Jump in provisional licence holders caught without insurance
DVLA figures show worrying numbers of learners and underage drivers caught breaking the law
The new figures from the UK’s driving licensing body revealed that 14,618 provisional licence holders were found to be driving without insurance in 2020 - a 16% increase compared with two years earlier.
Provisional licences are issued to learner drivers so they can take to the road for lessons before sitting their driving test. They are valid for 10 years from the date of issue but aren’t intended as a long-term alternative to a full licence.
The figures, obtained by RAC insurance also showed that even more drivers stopped without insurance had no licence at all and some were as young as 13.
The 2020 figures - the last year full data is available for - revealed that 23 13-year-olds were caught behind the wheel, although this is not as bad as the previous two years when there were a number of 12-year-olds caught driving on public roads.
More than 120 14-15-year-olds were also stopped, obviously driving without a licence or insurance, but a number of 70-year-olds were also found to be driving with no licence and five 68-year-olds were caught without insurance and with only a provisional licence.
However, the largest group of uninsured drivers remained those with full licences. A total of 39,894 – 38% of all those uninsured - were full licence holders, down from 44,705 in 2018. A further 33,015 - 31% of all those uninsured - had expired licences (a 4% increase). – this is a 4% increase on 2018. Some 2,182 uninsured drivers held non-GB licences – only 2% of all those without insurance.
The fine for driving without insurance can be as much as £1,000 and drivers caught without suitable cover can also see their car seized and even crushed if they don’t take action.
RAC insurance spokesman Simon Williams commented: “The fact the number of provisional drivers caught without insurance increased in 2020 may well be a symptom of the onslaught of the pandemic and the impact it had on learning to drive and people’s finances. The shortage of available driving tests due to Covid is also likely to be a significant factor behind the high numbers.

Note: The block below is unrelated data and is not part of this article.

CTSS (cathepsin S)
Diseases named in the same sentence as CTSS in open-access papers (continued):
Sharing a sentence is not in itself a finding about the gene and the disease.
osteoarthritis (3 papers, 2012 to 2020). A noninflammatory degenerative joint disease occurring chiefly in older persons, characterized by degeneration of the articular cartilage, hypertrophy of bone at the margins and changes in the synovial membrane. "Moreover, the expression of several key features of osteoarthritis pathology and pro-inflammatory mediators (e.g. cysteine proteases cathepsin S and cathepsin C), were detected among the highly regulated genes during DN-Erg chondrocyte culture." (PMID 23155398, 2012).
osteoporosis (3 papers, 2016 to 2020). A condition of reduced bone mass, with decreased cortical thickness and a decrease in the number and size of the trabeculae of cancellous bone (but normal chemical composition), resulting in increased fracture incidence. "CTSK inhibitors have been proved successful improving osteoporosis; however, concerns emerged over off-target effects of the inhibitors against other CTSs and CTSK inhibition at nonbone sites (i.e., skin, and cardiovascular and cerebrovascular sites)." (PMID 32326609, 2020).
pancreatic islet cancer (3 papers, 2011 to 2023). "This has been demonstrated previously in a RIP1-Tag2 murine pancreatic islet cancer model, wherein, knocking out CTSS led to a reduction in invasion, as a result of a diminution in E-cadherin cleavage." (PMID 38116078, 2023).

“It’s also the case that younger drivers, who are more likely to have provisional licences, pay a disproportionate amount of tax when they buy car insurance which makes their already expensive policies even harder to afford. Insurance Premium Tax at the current rate of 12% adds a huge £120 to a young driver’s £1,000 annual policy which may be further reason why more so many decide to run the gauntlet of driving with no insurance.
“Those who drive without a licence are also driving without insurance. Their selfish action puts everyone else on the road – drivers, passengers, motorcyclists, cyclists and pedestrians – in both physical and financial danger.
“Thanks to the Motor Insurers’ Bureau acting as the ‘insurer of last resort’, no one should ever lose out financially after being involved in a collision with an uninsured driver, but every incident they are involved in contributes to the average cost of insurance that every law-abiding driver pays.”